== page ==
* Personal Finance For Dummies - Eric Tyson (because net worth depends on so many other things besides just investing)
* The Coffeehouse Investor (Great short read, ideal xmas gift)

Can't exclude...
* The Intelligent Asset Allocator (whoever stole my copy must be rich by now :) )
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Re: Name the Top 5 investment books you've read

Post by ArmchairMillionaire2 »

There are three investment books that should be read in the following order to help anyone set themselves up for a secure retirement.
1.) The Richest Man In Babylon by George S. Clason (1926) This is a simple book but it will begin to inspire you.
2.) The Millionaire Next Door by Thomas Stanley and William Danko (1996) This is a comprehensive study of wealth accumulators. A little dry but the wealth of information is worth the read.
3.) The Armchair Millionaire by Lewis Schiff and Douglas Gerlach (2001) A simple, yet effective strategy for your journey to retirement.

I started paying attention to my finances in 2002 when my company was bought by a larger corporation and my 401(k) switched from a local bank to Vanguard. I only recently discovered the Bogleheads. To make this a list of 5 books I would add the following:
4.) The Bogleheads Guide To Investing (2006)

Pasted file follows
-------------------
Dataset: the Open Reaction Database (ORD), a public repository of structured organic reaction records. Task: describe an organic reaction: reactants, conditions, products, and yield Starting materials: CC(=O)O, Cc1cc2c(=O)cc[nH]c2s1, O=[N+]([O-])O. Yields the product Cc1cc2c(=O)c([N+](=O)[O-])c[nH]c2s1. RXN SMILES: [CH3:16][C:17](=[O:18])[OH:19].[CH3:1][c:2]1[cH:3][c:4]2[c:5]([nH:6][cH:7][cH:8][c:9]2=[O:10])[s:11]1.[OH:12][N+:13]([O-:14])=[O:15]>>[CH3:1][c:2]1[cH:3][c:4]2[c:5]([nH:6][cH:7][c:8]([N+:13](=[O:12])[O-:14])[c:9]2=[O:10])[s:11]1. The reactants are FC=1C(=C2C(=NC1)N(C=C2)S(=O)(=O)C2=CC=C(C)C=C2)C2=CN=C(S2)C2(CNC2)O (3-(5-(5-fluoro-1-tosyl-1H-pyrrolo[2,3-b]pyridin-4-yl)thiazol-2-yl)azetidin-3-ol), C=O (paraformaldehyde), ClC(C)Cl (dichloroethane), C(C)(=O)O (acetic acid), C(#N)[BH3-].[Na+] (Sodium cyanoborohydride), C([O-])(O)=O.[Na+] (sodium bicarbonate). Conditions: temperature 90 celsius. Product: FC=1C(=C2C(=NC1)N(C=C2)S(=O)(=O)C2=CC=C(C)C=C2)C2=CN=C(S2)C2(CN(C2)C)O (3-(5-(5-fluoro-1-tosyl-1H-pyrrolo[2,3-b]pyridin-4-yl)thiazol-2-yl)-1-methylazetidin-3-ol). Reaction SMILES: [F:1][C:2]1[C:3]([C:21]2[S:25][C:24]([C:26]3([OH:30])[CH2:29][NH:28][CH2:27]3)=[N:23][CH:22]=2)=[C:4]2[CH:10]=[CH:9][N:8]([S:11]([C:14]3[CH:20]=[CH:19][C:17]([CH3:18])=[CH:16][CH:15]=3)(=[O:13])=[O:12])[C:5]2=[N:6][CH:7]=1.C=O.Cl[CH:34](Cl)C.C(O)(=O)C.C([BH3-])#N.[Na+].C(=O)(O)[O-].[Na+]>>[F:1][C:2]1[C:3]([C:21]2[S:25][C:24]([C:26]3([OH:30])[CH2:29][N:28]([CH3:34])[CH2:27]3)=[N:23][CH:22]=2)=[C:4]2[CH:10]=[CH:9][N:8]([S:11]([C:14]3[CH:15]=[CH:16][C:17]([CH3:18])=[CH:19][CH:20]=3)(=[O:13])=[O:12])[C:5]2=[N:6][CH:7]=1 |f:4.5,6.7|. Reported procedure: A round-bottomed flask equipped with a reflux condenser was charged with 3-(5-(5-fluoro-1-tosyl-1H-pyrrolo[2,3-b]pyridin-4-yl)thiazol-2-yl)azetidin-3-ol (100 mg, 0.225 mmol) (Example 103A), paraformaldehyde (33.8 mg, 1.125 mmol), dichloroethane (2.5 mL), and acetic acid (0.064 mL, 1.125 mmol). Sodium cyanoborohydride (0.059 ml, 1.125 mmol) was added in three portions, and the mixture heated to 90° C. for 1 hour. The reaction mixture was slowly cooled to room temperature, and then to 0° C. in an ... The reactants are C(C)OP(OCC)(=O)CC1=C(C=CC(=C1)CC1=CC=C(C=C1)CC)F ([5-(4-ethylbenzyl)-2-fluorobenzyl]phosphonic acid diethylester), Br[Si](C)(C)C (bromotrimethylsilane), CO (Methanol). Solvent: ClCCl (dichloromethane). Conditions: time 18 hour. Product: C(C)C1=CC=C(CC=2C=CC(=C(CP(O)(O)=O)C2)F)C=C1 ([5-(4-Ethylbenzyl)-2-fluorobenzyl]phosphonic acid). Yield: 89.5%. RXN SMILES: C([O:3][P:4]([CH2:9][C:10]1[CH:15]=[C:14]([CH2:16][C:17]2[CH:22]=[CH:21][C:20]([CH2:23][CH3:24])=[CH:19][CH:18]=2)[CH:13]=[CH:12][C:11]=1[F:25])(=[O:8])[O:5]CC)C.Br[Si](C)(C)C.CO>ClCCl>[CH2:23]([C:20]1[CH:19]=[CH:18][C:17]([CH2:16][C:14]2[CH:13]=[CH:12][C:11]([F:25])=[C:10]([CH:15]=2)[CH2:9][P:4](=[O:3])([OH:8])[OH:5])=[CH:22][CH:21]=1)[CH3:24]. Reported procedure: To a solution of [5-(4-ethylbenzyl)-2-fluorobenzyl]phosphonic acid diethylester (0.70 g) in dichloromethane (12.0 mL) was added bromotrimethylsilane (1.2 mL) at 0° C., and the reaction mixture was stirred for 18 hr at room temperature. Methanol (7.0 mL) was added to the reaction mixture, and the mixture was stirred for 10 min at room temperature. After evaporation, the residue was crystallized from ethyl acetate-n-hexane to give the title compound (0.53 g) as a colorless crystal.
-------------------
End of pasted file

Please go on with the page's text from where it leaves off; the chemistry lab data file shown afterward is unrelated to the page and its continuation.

5.) The Bogleheads Guide To Retirement Planning (2009)

I am on my way to a secure (early?) retirement because I read the first three books on this list when I was in my early 30s.
I cannot recommend them more strongly.
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Re: Name the Top 5 investment books you've read

Post by staythecourse »

These are standard recs.

Easy: Mr. Bogle's edition to the "Little book series" and Mr. Roth's "How a second grader beat wall street"
Intermediate: Mr. Ferri, "AAAA", Dr. Bernstein "Intelligent asset allocator", and Mr. Gibson "Asset allocation", MR. Bogle's "Common Sense- 10 year anniversary edition"
Difficult: Mr. Lussier's book (forgot the title)

Good luck.
"The stock market [fluctuation], therefore, is noise. A giant distraction from the business of investing.” | -Jack Bogle